(2) I’m not really expert on all this but I think critical urban researchers in UK tend to consider that “ghetto formation” so widely documented in USA is not matched exactly in UK, nor of course do we have a history of black/white segregation at all similar in time and space to the USA history. Our forebears’ exploitation of slavery was at arm’s length.
Would people agree with something like the following??:
In England / UK we have experienced rapid growth of inequality since the turning point of about 1978, with income inequality now the worst in Europe (or perhaps second after Portugal) and not far behind the USA. Wilkinson and Pickett most comprehensive source on this http://www.equalitytrust.org.uk/
The thrust of policy from our fairly extreme right coalition government is rapidly accelerating the downward pressure on wages, salaries and the living conditions of much of the population, to the benefit of a small rich minority and – even with a compliant / reactionary mass media – growing parts of the population may be coming to see this. We hope so anyway.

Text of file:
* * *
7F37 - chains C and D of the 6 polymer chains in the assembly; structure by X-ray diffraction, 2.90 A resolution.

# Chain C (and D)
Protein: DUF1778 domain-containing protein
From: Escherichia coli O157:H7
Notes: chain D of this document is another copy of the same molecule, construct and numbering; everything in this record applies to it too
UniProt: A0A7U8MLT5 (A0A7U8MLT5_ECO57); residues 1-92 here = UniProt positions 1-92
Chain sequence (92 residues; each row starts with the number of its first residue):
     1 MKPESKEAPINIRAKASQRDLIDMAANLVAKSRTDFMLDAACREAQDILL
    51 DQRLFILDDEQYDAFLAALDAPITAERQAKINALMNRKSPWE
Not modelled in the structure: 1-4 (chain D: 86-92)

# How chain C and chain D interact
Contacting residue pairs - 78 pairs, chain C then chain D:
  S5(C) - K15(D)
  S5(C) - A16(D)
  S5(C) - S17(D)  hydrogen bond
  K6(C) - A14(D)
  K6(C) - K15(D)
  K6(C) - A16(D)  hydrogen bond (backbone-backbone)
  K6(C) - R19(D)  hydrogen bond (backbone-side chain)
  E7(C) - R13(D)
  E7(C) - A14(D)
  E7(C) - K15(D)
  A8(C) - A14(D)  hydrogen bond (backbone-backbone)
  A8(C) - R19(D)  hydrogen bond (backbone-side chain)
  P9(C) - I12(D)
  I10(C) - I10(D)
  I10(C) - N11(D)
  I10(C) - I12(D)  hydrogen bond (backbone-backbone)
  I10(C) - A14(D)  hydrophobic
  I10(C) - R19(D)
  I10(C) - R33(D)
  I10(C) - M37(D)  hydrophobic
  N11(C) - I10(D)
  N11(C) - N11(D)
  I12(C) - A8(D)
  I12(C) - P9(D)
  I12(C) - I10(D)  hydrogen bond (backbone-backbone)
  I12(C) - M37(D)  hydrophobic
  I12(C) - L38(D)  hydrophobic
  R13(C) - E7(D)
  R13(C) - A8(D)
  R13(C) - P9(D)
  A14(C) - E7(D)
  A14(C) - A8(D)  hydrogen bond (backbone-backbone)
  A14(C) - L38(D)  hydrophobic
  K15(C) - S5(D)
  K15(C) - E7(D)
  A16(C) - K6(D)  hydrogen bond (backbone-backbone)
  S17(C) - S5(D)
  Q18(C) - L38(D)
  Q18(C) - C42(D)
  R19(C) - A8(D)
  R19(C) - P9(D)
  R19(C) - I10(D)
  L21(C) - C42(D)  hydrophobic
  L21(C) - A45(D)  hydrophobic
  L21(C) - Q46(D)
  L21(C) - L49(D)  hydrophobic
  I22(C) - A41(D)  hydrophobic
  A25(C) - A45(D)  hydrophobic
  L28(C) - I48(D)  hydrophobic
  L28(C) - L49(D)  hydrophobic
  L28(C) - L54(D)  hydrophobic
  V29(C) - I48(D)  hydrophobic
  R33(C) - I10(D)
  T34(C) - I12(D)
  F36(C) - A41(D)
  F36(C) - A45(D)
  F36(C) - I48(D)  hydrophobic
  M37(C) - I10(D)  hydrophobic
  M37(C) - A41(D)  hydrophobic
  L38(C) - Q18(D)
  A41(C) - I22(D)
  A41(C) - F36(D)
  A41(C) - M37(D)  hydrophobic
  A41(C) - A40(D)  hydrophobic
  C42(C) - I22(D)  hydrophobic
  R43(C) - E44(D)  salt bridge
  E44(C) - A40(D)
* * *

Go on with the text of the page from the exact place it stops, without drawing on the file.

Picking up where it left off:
The intersection of ethnicity with class is very complicated and I hope other people in the INURA list especially Sonia and Penny can contribute expert knowledge and better perspectives about it.
It is very clear that some recently arrived (first generation) migrants have a very oppressed experience both in terms of income and civil rights (to work, to civic positions like voting rights, to welfare rights); so also do some second and third generation descendants of migrants, especially some from Bangladesh and Caribbean. Some of this is discrimination in hiring, promotion, education and other structures. Some of it is transmitted from generation to generation reinforced by our very unequal education system (and there is an urban segregation aspect to that, and a property market aspect whereby purchasing power in the housing market regulates access to good education). Poor white populations get screwed too.